January 19, 2007

Classes

Please join us Spring Semester 2007

Violence Can Be Prevented!
PubH 6-123: Violence Prevention and Control: Theory, Research, and Application
NOTE: THIS COURSE WILL NOT BE OFFERED, AGAIN, UNTIL 2009.
2 credits
Faculty: Mary Findorff, Ph.D., M.P.H. and guest faculty
Time: Mondays, 3:35 p.m. - 5:30 p.m. (1st class - January 22nd)

Background: Injuries from all sources are the leading cause of death for persons under the age of 45 years; 38% of the deaths from injury are the result of violence! Types of violence include interpersonal violence such as homicide, assaults, child abuse, intimate partner violence, elder abuse, and self-directed violence, such as suicides and suicide attempts. On an average day in America, 53 persons die from homicide, and a minimum of 18,000 persons survive interpersonal assaults, 84 persons complete suicide, and as many as 3,000 persons attempt suicide.

Costs of this violence to society are enormous. These costs include emergency department visits, inpatient hospital stays, outpatient (including treatment by physicians, chiropractors, psychologists, etc.), lost work days and workers’ compensation costs, years of potential life lost, legal costs, and other costs to the individual, including pain and suffering, disability, and decreased quality of life.

Course Description:Analyses and critique of major theories and epidemiologic research pertinent to violence, including characteristics of violence and relevant risk factors, reporting and treatment protocols, and current/potential intervention efforts and prevention initiatives; emphasis on interdisciplinary contributions to violence prevention and control. For students with interests in violence prevention and control from various disciplines including public health, nursing, law, medicine, social work, law enforcement, education, and psychology, etc., this course provides a foundation essential to the field.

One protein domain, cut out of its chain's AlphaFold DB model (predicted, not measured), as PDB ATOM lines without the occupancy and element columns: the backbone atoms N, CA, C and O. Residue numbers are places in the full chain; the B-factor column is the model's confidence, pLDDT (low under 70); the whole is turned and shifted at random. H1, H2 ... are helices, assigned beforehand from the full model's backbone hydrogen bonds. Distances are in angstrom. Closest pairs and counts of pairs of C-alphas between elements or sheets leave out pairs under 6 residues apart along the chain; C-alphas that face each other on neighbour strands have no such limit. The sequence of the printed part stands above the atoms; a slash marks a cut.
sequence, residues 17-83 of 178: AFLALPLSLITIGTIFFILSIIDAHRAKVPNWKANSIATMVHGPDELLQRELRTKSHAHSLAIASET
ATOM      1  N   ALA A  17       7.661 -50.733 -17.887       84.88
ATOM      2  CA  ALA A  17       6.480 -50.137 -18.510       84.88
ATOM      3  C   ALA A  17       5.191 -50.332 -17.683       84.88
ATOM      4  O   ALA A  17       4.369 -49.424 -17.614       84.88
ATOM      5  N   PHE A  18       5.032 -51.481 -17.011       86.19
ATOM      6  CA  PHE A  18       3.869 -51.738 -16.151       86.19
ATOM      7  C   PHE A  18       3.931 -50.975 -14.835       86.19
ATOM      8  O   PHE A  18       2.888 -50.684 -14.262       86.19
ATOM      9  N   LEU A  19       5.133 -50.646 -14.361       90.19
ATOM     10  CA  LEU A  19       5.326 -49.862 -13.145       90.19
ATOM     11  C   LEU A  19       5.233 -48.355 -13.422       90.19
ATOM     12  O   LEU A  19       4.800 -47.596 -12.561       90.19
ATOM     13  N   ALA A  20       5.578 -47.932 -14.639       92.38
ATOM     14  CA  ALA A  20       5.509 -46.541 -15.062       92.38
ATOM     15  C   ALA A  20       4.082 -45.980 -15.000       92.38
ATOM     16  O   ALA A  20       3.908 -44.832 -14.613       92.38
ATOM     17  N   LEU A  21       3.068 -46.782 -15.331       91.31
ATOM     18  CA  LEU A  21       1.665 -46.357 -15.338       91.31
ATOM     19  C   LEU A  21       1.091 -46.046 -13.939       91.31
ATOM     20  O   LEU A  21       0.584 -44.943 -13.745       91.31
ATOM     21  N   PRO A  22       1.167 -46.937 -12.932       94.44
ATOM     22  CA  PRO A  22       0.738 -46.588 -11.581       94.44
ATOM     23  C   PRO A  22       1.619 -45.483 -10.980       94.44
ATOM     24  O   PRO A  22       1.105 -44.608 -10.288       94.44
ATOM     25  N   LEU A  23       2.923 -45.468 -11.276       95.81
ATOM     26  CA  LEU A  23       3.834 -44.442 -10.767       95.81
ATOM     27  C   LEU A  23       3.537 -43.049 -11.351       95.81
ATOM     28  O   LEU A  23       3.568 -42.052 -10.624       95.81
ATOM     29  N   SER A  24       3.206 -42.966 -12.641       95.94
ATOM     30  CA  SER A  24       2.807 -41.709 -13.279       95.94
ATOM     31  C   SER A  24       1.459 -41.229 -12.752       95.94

Objectives: Upon successful completion of this course (PubH 6-123), the student will be able to:
* identify the magnitude of the problem to the degree that it is known, based on peer-reviewed literature and other resources.
* identify and discuss perspectives on the identification and characteristics of violence and relevant risk factors.
* analyze theory and research pertinent to violence.
* describe and critique procedures used in the reporting and treatment of various types of violence.
* identify potential intervention efforts and community initiatives pertinent to violence prevention and control.
* discuss the contributions of various disciplines such as nursing, public health, medicine, law enforcement, education, and social work etc. to violence prevention and control.

Posted by lind0449 at January 19, 2007 10:57 AM